Quantitation of eumelanin and pheomelanin markers in diverse biological samples by HPLC-UV-MS following solid-phase extraction

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​Quantitation of eumelanin and pheomelanin markers in diverse biological samples by HPLC-UV-MS following solid-phase extraction​
Affenzeller, S. ; Frauendorf, H. ; Licha, T. ; Jackson, D. J.   & Wolkenstein, K. ​ (2019) 
PLoS One14(10) art. e0223552​.​

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Authors
Affenzeller, Susanne ; Frauendorf, Holm ; Licha, Tobias ; Jackson, Daniel J. ; Wolkenstein, Klaus 
Abstract
Eumelanin and pheomelanin are well known and common pigments found in nature. However, their complex polymer structure and high thermostability complicate their direct chemical identification. A widely used analytical method is indirect determination using HPLC with UV detection of both types of melanin by their most abundant oxidation products: pyrrole-2,3-dicarboxylic acid (PDCA), pyrrole-2,3,5-tricarboxylic acid (PTCA), thiazole-4,5-dicarboxylic acid (TDCA), and thiazole-2,4,5-tricarboxylic acid (TTCA). An increasing interest in pigmentation in biological research led us to develop a highly sensitive and selective method to identify and quantify these melanin markers in diverse biological samples with complex matrices. By introducing solid-phase extraction (SPE, reversed-phase) following alkaline oxidation we could significantly decrease background signals while maintaining recoveries greater than 70%. Our HPLC-UV-MS method allows for confident peak identification via exact mass information in corresponding UV signals used for quantitation. In addition to synthetic melanin and Sepia officinalis ink as reference compounds eumelanin markers were detected in brown human hair and a brown bivalve shell (Mytilus edulis). Brown feathers from the common chicken (Gallus g. domesticus) yielded all four eumelanin and pheomelanin markers. The present method can be easily adapted for a wide range of future studies on biological samples with unknown melanin content.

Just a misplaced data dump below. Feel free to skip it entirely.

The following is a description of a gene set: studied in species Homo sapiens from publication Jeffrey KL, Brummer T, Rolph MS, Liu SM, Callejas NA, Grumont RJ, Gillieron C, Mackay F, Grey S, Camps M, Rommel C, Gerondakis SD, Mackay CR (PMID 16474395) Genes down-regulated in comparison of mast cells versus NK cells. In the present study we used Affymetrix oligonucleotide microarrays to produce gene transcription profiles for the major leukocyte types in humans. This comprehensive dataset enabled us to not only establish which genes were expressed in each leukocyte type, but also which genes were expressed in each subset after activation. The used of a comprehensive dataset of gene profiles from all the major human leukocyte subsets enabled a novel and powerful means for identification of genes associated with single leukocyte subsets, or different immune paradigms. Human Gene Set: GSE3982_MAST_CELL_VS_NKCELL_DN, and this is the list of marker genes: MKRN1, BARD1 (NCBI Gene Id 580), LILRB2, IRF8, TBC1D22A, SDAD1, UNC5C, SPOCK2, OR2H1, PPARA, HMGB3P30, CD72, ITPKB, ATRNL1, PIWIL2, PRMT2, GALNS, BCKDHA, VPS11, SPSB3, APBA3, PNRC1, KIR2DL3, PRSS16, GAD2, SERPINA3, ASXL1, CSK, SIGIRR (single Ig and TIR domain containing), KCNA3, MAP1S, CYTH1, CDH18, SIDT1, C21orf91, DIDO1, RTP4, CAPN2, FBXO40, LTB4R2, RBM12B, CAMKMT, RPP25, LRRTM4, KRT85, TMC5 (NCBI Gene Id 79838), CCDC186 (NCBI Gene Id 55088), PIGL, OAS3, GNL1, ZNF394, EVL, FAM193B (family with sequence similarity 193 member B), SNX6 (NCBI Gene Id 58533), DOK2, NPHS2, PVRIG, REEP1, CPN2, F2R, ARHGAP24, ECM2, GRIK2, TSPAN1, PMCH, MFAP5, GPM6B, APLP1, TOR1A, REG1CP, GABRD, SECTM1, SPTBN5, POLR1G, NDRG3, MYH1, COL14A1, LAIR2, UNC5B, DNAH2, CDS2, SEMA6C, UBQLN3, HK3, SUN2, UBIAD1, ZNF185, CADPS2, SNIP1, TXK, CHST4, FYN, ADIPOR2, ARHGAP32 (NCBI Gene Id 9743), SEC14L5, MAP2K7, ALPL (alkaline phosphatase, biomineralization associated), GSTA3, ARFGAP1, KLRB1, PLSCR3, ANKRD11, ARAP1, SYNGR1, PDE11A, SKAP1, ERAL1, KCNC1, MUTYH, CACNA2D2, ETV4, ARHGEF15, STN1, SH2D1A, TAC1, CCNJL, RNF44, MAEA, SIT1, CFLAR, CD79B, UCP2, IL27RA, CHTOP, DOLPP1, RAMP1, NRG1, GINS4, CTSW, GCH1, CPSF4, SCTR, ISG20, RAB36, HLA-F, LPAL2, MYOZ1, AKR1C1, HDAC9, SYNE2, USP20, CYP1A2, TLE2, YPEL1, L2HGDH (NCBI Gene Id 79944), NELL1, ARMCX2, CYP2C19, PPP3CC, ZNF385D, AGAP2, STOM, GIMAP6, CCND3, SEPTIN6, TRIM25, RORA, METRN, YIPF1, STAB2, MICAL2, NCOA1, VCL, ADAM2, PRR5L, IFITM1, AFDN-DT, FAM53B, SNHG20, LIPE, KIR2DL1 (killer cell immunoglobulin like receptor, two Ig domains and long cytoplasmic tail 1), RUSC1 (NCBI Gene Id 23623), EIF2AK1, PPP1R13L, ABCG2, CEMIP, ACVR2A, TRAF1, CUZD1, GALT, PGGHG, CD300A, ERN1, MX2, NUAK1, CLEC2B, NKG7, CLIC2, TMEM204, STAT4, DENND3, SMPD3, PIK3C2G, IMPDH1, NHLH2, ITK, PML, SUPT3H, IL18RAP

Issue Date
2019
Journal
PLoS One 
Organization
Abteilung Geobiologie 
ISSN
1932-6203

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